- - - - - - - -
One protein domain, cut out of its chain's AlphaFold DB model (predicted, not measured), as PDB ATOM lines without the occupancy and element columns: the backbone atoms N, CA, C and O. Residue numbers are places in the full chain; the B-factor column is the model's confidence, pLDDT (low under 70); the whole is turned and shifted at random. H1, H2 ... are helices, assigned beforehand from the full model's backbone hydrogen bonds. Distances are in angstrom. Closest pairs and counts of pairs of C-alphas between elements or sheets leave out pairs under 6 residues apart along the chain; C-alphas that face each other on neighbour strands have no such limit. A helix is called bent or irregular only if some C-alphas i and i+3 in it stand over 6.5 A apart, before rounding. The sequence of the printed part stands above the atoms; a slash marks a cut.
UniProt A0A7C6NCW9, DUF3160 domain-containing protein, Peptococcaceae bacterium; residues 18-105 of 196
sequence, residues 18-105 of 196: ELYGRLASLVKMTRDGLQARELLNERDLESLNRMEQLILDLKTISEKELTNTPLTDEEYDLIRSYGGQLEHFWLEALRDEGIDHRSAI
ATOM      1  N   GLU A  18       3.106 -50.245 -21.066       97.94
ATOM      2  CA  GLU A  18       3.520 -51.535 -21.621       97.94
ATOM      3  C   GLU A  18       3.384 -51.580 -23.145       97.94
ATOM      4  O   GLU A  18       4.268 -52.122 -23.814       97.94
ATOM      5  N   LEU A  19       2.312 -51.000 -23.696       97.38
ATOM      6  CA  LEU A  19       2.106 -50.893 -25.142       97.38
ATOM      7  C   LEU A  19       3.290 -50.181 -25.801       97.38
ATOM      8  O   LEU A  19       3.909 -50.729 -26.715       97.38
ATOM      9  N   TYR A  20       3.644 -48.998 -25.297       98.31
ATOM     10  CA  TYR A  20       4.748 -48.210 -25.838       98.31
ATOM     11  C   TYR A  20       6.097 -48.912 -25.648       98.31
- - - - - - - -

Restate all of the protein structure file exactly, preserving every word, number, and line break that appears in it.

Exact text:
One protein domain, cut out of its chain's AlphaFold DB model (predicted, not measured), as PDB ATOM lines without the occupancy and element columns: the backbone atoms N, CA, C and O. Residue numbers are places in the full chain; the B-factor column is the model's confidence, pLDDT (low under 70); the whole is turned and shifted at random. H1, H2 ... are helices, assigned beforehand from the full model's backbone hydrogen bonds. Distances are in angstrom. Closest pairs and counts of pairs of C-alphas between elements or sheets leave out pairs under 6 residues apart along the chain; C-alphas that face each other on neighbour strands have no such limit. A helix is called bent or irregular only if some C-alphas i and i+3 in it stand over 6.5 A apart, before rounding. The sequence of the printed part stands above the atoms; a slash marks a cut.
UniProt A0A7C6NCW9, DUF3160 domain-containing protein, Peptococcaceae bacterium; residues 18-105 of 196
sequence, residues 18-105 of 196: ELYGRLASLVKMTRDGLQARELLNERDLESLNRMEQLILDLKTISEKELTNTPLTDEEYDLIRSYGGQLEHFWLEALRDEGIDHRSAI
ATOM      1  N   GLU A  18       3.106 -50.245 -21.066       97.94
ATOM      2  CA  GLU A  18       3.520 -51.535 -21.621       97.94
ATOM      3  C   GLU A  18       3.384 -51.580 -23.145       97.94
ATOM      4  O   GLU A  18       4.268 -52.122 -23.814       97.94
ATOM      5  N   LEU A  19       2.312 -51.000 -23.696       97.38
ATOM      6  CA  LEU A  19       2.106 -50.893 -25.142       97.38
ATOM      7  C   LEU A  19       3.290 -50.181 -25.801       97.38
ATOM      8  O   LEU A  19       3.909 -50.729 -26.715       97.38
ATOM      9  N   TYR A  20       3.644 -48.998 -25.297       98.31
ATOM     10  CA  TYR A  20       4.748 -48.210 -25.838       98.31
ATOM     11  C   TYR A  20       6.097 -48.912 -25.648       98.31